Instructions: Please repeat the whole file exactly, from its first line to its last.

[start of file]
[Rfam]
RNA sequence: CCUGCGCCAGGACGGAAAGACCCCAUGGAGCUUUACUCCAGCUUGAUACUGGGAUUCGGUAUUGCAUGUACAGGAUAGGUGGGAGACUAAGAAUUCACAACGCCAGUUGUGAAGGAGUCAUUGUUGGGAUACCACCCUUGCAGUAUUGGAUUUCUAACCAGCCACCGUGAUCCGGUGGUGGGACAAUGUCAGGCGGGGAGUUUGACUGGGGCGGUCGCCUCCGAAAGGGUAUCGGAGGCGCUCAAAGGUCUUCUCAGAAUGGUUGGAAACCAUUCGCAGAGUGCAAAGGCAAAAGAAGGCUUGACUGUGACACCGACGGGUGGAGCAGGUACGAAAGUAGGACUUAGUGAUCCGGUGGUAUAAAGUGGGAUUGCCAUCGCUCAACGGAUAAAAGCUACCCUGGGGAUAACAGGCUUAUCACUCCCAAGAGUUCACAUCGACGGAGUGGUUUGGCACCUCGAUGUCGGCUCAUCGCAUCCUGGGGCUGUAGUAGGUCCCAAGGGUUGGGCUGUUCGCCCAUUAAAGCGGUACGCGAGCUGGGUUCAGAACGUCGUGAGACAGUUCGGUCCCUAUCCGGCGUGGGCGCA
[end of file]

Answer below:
[Rfam]
RNA sequence: CCUGCGCCAGGACGGAAAGACCCCAUGGAGCUUUACUCCAGCUUGAUACUGGGAUUCGGUAUUGCAUGUACAGGAUAGGUGGGAGACUAAGAAUUCACAACGCCAGUUGUGAAGGAGUCAUUGUUGGGAUACCACCCUUGCAGUAUUGGAUUUCUAACCAGCCACCGUGAUCCGGUGGUGGGACAAUGUCAGGCGGGGAGUUUGACUGGGGCGGUCGCCUCCGAAAGGGUAUCGGAGGCGCUCAAAGGUCUUCUCAGAAUGGUUGGAAACCAUUCGCAGAGUGCAAAGGCAAAAGAAGGCUUGACUGUGACACCGACGGGUGGAGCAGGUACGAAAGUAGGACUUAGUGAUCCGGUGGUAUAAAGUGGGAUUGCCAUCGCUCAACGGAUAAAAGCUACCCUGGGGAUAACAGGCUUAUCACUCCCAAGAGUUCACAUCGACGGAGUGGUUUGGCACCUCGAUGUCGGCUCAUCGCAUCCUGGGGCUGUAGUAGGUCCCAAGGGUUGGGCUGUUCGCCCAUUAAAGCGGUACGCGAGCUGGGUUCAGAACGUCGUGAGACAGUUCGGUCCCUAUCCGGCGUGGGCGCA